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Proposed treaty on business & human rights should include provisions on greater protection of human rights defenders, says PBI Mexico

Author: Brent Patterson, on Rabble (Canada), Published on: 22 February 2019

"Curtailing corporate impunity would defend human rights", 20 feb 2019

Peace Brigades International's Mexico Project has posted a statement in support of The Binding Treaty on Business and Human Rights, arguing it could improve social conditions and provide greater protection for human rights defenders...

PBI Mexico states, "The past few years have seen a spike in attacks against land, territory and environmental defenders. [...] These defenders are directly impacted by the lack of regulation of the international business sector and the imbalance between corporate power and the weak human rights protection mechanisms implemented by governments across the world."

PBI Mexico argues that the Treaty on Business and Human Rights should include provisions on:

  • The prevention of attacks against those defending their land against the threat of large-scale international investment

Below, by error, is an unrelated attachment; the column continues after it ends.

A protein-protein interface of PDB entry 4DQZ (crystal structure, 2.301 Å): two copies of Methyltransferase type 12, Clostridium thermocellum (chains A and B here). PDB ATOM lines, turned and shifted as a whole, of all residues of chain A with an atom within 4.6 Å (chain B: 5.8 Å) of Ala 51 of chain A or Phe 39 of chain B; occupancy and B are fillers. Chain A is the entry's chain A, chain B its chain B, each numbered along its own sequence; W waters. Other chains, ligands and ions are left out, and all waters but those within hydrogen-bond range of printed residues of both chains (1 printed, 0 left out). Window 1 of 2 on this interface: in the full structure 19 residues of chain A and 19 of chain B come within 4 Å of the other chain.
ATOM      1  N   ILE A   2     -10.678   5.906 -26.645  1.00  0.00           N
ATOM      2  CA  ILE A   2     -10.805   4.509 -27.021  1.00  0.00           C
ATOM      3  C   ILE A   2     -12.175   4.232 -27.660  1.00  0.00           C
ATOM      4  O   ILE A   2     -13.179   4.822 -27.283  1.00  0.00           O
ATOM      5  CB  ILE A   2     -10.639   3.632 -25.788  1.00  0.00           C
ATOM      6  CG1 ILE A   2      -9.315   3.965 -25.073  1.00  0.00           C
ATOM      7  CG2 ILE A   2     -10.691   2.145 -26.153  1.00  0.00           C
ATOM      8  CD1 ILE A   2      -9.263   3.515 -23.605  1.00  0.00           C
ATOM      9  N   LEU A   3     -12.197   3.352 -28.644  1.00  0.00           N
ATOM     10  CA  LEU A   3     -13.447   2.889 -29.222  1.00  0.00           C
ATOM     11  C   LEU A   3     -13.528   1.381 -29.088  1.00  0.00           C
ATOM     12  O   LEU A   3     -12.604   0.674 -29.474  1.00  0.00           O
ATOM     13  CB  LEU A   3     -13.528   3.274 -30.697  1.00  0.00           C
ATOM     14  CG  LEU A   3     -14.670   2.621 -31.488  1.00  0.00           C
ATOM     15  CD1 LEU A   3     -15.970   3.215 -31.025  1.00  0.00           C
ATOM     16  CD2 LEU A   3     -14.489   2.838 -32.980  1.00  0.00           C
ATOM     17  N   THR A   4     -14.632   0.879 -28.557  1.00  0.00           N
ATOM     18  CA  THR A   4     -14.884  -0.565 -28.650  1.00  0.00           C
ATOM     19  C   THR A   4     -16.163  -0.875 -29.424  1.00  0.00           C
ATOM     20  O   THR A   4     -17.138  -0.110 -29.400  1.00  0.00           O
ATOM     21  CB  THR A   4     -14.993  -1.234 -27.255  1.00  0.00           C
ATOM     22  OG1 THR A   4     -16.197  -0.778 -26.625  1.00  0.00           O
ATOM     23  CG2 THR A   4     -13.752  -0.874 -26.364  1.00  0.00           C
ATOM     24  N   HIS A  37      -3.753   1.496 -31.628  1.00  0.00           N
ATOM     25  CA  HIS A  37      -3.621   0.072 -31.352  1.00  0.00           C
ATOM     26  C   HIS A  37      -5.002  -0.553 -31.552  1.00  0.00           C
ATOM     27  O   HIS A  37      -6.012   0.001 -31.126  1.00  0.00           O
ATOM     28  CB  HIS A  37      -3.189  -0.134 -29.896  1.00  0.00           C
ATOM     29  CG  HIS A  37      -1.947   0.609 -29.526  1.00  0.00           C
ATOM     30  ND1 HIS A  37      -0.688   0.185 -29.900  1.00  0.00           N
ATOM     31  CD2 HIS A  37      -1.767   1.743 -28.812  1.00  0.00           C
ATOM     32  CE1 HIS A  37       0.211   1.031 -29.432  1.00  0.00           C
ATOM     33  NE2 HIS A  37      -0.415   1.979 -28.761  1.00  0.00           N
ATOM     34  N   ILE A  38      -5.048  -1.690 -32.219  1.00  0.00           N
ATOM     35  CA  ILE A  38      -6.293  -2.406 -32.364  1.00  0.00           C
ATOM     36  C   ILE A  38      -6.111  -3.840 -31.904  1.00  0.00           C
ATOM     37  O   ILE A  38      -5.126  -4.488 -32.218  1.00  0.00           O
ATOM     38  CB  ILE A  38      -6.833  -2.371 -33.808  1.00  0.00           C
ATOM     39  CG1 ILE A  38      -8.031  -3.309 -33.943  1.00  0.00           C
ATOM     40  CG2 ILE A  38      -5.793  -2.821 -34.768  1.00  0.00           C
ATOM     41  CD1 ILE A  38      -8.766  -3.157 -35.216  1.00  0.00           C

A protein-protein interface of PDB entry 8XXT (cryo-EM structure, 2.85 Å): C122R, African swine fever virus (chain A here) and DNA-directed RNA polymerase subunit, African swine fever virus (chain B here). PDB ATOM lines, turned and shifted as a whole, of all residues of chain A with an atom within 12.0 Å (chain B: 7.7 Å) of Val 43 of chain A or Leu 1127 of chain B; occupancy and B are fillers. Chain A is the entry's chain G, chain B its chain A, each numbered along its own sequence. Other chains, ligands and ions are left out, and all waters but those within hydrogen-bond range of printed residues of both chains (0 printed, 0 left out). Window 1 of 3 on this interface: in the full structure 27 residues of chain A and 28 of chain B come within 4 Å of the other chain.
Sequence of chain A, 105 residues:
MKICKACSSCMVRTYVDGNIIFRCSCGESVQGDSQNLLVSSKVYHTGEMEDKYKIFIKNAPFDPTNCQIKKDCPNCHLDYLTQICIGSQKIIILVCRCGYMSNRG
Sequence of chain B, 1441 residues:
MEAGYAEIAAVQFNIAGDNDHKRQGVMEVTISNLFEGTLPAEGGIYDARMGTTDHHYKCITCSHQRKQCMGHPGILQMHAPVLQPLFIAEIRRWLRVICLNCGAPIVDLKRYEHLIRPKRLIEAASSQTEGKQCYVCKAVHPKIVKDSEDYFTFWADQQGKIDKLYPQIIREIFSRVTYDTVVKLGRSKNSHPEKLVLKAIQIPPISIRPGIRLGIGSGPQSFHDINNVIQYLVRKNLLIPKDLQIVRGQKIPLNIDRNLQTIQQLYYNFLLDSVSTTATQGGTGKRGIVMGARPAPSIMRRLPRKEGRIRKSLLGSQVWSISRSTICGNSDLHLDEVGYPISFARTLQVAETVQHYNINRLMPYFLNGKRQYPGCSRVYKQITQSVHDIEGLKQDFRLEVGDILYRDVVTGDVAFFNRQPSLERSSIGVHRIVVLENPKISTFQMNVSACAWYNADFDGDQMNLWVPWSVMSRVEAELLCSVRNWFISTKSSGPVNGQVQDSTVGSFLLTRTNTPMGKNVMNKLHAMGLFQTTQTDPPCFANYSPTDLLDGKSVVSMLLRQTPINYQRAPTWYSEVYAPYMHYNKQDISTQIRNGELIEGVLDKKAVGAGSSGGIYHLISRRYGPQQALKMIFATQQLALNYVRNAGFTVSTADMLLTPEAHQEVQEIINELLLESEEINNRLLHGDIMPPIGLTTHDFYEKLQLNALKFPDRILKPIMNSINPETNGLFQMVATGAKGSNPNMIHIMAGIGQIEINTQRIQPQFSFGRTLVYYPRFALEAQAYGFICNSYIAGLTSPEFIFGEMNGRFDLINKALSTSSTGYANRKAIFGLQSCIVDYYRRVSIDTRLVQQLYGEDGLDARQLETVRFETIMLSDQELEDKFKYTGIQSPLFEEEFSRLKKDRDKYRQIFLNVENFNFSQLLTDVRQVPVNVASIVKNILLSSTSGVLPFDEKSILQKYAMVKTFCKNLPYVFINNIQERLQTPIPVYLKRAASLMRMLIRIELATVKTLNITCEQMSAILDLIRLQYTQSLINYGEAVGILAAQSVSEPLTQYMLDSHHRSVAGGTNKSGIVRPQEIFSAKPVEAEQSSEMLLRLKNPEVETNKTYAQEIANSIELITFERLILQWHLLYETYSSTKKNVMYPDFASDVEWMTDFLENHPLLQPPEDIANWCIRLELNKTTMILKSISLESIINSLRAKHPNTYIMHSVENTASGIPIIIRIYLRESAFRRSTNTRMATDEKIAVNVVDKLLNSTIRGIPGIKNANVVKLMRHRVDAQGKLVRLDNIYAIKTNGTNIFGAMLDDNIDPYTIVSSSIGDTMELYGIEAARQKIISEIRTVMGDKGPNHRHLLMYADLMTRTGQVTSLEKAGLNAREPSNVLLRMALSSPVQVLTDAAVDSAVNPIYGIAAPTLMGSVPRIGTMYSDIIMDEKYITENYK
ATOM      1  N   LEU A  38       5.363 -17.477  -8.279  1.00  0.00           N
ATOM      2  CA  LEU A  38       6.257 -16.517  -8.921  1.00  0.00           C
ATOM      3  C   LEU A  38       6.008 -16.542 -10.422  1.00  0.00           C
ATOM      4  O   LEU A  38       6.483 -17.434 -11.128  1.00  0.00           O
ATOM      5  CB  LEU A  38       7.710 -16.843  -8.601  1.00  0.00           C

• The protection of the rights of communities and individuals over the profit margins of companies
  • Environmental and human rights assessments to ensure minimal damage in the implementation of economic projects...

Bloomberg has reported that the ending Mexico's state ownership of its energy sector could attract $15 billion in foreign investment and increase oil production to as much as four million barrels per day (from the current 2.5 million barrels) and natural gas production to 10.4 cubic billion feet per day (from the current 5.7 billion cubic feet).

As such, the so-called "investment protection" clause enables the kind of transnational corporation-driven resource extraction that commonly violates the Indigenous right to free, prior and informed consent, that sees violence against the land and women, that risks the pollution of waterways and endangers the right to clean drinking water, and that exacerbates climate change-driven forced migration...

Read the full post here